Our House is a haunted house story that tugs at our hearts as well as chills us to the bone. Here, college student Ethan (Thomas Mann) is forced to leave school and abandon his dreams as the accidental death of his parents takes him from sibling to parent to his younger brother Matt (Percy Hynes-White) and his little sister Becca (Kate Moyer). Director Anthony Scott Burns gives us time to become endeared to this young, emotionally wounded family before introducing the supernatural elements brought into the house by Ethan’s experiments. Even if the basic haunting story is routine, it becomes very effective as the audience has a strong emotional investment in the characters from early on. We like them and fear for them. This could have been just a routine ghost story had Burns not given it such a very human heart and elevated it in a crowded sub-genre.

 

Hereditary may have split fans with it’s slow pace and extremely eccentric characters, but it was a story of mental illness as much as the supernatural. It had a very strong performance by Toni Collette as Annie, a woman dealing with her own mental health issues, as well as, those of her very offbeat family. Filmmaker Ari Aster could have left out the demonic portion of the story and still had a disturbing portrait of an unbalanced family created by some sadly damaged DNA. By giving us a strong picture of possibly mentally unstable characters, it kept us guessing till the final moments if it was the demonic or the psychotic that was to blame for this family’s woes. Again, basing the story in a strong human element that we can identify with and invest in, makes the supernatural elements plaguing our subjects all the more effective and believable…and thus more frightening.

These are just some examples, but one could site a few more illustrating how horror has refocused from blood, gore and things that go bump in the night to the matters of the mind and heart of some very human characters. It gives the films in question resonance and when we identify and care about characters, it makes their respective predicaments all the more effective. This year’s horrors also had something to say about some very topical human issues, while telling their stories of ghosts, ghouls and malevolent specters…and the genre is all the better for it.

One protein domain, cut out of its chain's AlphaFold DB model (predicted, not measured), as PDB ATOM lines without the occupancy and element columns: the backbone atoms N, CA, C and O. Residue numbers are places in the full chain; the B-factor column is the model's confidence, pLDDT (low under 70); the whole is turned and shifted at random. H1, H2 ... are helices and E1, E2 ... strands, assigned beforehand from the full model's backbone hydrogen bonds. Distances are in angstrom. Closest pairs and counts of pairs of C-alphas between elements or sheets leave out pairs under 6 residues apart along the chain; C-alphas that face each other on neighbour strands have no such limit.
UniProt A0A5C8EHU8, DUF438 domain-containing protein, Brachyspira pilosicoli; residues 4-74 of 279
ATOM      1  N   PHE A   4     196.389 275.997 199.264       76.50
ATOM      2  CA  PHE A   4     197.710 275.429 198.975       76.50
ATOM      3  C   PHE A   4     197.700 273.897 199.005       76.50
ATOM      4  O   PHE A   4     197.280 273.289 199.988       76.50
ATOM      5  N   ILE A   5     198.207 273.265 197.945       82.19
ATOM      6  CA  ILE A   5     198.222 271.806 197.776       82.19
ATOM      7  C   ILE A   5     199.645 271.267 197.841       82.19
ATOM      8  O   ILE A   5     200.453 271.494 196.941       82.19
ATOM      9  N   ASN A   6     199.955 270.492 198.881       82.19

…And obviously, I recommend you catch up with all these flicks if you haven’t already!

-MonsterZero NJ

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HORROR YOU MIGHT HAVE MISSED: WHAT KEEPS YOU ALIVE (2018)

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WHAT KEEPS YOU ALIVE (2018)

(Clicking the highlighted links brings you to corresponding reviews and articles here at The Movie Madhouse!)

Jules (Brittany Allen) and Jackie (Hanna Emily Anderson) are a married couple going up to Jackie’s lakeside family cabin in the woods to celebrate their one year anniversary. Once there, Jules starts to find out that Jackie is not the person she thought she married. In fact, Jules has married a monster and will soon be fighting for her life against the person she loves most.

Intense and brutal flick is written and directed by Colin Minihan, who from Grave Encounters to Extraterrestrial to It Stains The Sands Red to this, is getting better and better as a filmmaker and it’s a mystery why more people aren’t talking about him. Minihan weaves a disturbing tale of lies, betrayal and murder as a young woman finds out her wife is a dangerous psychopath who delights in killing her lovers…among others. What makes this work so well is that Minihan builds a nice and believable relationship between Jules and Jackie in a short time and then has it painfully unravel and turn into a fight for survival between the two wives. The script is clever and Minihan gives it some nice artistic touches which elevate it from a simple horror flick to a movie with substance, style and some shocking moments, too. There is brutal violence and as it’s used sparingly and at the right moments, we feel it when it comes and it’s effective throughout. The cat and mouse game between Jackie and Jules is tense and suspenseful and we are riveted when Jules is forced to watch her lover engage in some horrible acts against innocents. It’s a rough ride for the audience, yet never exploitative…which makes it all the more effective. Minihan knows how to build suspense and how to use his camera and shots to create atmosphere and tension. That camera work is captured excellently by David Schuurman’s cinematography and there’s a really great score by star Brittany Allen. Having seen all of Minihan’s films, this is his most confident and daring movie yet. It’s the film where a filmmaker moves out from under his influences and finds his own voice.